To gain a more complete understanding of plant-based ecological community structure requires knowledge of the integration of direct and indirect effects in plant herbivore systems. Trait modification of plants as a result of herbivory is very common and widespread in terrestrial plants, and this initiates indirect interactions between organisms that utilise the same host plant. This 2007 book argues that food webs by themselves are inadequate models for understanding ecological communities, because they ignore important indirect, nontrophic links. This subject is of great importance in understanding not only community organisation but also in identifying the underlying mechanisms of maintenance of biodiversity in nature. This book will be an invaluable resource for researchers and graduate students interested in community and population ecology, evolutionary biology, biodiversity, botany and entomology.
Part I. Introduction
1. Indirect interaction webs: an introduction Takayuki Ohgushi, Timothy P. Craig and Peter W. Price
Part II. Interaction Linkages Produced by Plant-mediated Indirect Effects
2. Plant-mediated interactions in herbivorous insects: mechanisms, symmetry, and challenging the paradigms of competition past Robert F. Denno and Ian Kaplan
3. Going with the flow: plant vascular systems mediate indirect interactions between plants, insect herbivores and hemi-parasitic plants Susan E. Hartley, Kathy A. Bass and Scott N. Johnson
4. Plant-mediated effects linking herbivory and pollination Judith L. Bronstein, Travis E. Huxman and Goggy Davidowitz
5. Trait-mediated indirect interactions, density-mediated indirect interactions and direct interactions between mammalian and insect herbivores J#se M. G#mez and Adela Gonz#les-Meg#as
6. Insect-mycorrhizal interactions: patterns, processes and consequences Alan C. Gange
Part III. Plant-mediated Indirect Effects in Multitrophic Systems
7. Plant-mediated interactions between below- and aboveground processes: decomposition, herbivory, parasitism and pollination Katja Poveda, Ingolf Steffan-Dewenter, Stefan Scheu and Teja Tscharntke 8. Bottom-up cascades induced by fungal endophytes in multitrophic systems Enrique J. Chaneton and Marina Omacini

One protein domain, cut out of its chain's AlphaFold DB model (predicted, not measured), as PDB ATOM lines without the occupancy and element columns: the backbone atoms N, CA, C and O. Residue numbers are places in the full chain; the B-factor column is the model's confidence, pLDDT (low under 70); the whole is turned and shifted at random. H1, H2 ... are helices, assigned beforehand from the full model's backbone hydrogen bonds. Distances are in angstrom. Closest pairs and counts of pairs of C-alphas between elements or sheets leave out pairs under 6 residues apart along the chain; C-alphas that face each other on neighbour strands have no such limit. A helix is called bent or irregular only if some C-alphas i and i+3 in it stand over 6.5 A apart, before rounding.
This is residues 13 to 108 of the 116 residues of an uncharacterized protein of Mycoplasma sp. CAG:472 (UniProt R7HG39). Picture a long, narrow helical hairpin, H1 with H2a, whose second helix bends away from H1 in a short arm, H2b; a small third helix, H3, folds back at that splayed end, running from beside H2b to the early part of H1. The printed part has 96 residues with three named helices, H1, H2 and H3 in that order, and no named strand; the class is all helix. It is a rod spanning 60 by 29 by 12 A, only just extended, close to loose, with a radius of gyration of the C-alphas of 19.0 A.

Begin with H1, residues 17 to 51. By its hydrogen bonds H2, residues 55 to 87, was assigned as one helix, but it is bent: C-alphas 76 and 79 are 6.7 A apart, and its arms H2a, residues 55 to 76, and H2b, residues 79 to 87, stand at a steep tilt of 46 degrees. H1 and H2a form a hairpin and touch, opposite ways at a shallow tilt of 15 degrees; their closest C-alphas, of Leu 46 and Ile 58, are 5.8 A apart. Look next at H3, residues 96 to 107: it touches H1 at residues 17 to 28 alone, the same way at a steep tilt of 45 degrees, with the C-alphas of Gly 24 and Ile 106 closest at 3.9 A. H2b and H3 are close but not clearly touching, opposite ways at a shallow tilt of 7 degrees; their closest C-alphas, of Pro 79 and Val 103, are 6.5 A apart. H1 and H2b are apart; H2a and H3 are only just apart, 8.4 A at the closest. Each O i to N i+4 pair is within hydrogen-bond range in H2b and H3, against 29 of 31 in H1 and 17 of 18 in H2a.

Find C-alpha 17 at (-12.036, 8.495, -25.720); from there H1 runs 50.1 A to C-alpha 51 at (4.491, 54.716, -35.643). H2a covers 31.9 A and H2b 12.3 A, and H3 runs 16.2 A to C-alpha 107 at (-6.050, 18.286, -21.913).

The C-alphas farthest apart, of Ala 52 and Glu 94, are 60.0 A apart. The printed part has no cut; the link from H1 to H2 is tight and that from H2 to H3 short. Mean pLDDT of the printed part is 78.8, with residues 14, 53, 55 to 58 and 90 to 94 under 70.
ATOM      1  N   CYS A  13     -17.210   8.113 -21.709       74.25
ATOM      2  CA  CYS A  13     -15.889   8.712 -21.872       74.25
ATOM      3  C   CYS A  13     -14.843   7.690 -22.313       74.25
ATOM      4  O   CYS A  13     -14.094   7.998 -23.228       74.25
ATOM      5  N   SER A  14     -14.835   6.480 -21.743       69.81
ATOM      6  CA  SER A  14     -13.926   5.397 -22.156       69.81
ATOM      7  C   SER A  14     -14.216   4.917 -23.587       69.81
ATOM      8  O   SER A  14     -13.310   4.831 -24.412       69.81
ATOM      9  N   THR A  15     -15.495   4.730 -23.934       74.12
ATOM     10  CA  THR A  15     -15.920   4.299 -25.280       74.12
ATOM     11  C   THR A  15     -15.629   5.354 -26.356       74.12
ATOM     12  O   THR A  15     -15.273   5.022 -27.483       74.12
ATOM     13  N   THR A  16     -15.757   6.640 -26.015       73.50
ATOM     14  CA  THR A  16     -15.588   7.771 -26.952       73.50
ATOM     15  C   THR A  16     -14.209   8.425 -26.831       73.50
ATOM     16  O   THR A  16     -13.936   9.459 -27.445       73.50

9. Ecology meets plant physiology: herbivore-induced plant responses and their indirect effects on arthropod communities Maurice W. Sabelis, Junji Takabayashi, Arne Janssen, Merijn Kant, Michiel van Wijk, Beata Sznajder, Nayanie Aratchige, Izabela Lesna, Belen Belliure and Robert C. Schuurink
Part IV. Plant-mediated Indirect Effects on Communities and Biodiversity
10. Nontrophic, indirect interaction webs of herbivorous insects Takayuki Ohgushi
11. Effects of arthropods as physical ecosystem engineers on plant-based trophic interaction webs Robert J. Marquis and John T. Lill
12. Host plants mediated ant-aphid mutualisms and their effects on community structure and diversity Gina M. Wimp and Thomas G. Whitham
13. Biodiversity is related to indirect interactions among species of large effect Joseph K. Bailey and Thomas G. Whitham
Part V. Evolutionary Consequences of Plant-mediated Indirect Effects
14. Evolution of plant-mediated interactions among natural enemies Timothy P. Craig
15. Linking ecological and evolutionary change in multitrophic interactions: assessing the evolutionary consequences of herbivore-induced changes in plant traits David M. Althoff
Part VI. Synthesis
16. Indirect interaction webs propagated by herbivore-induced changes in plant traits Takayuki Ohgushi, Timothy P. Craig and Peter W. Price.
Takayuki Ohgushi is a Professor at the Center for Ecological Research at Kyoto University. Timothy P. Craig is an Associate Professor of Biology at the University of Minnesota in Duluth. Peter W. Price is Regents' Professor Emeritus in the Department of Biological Sciences at Northern Arizona University.
Review of the hardback
"This book is a must in any ecology library and reminds us that ecological systems dynamics are much more than just direct trophic interactions. Indirect interaction webs are to be taken into serious consideration if we wish to understand biotic interactions in terrestrial systems."
- Basic and Applied Ecology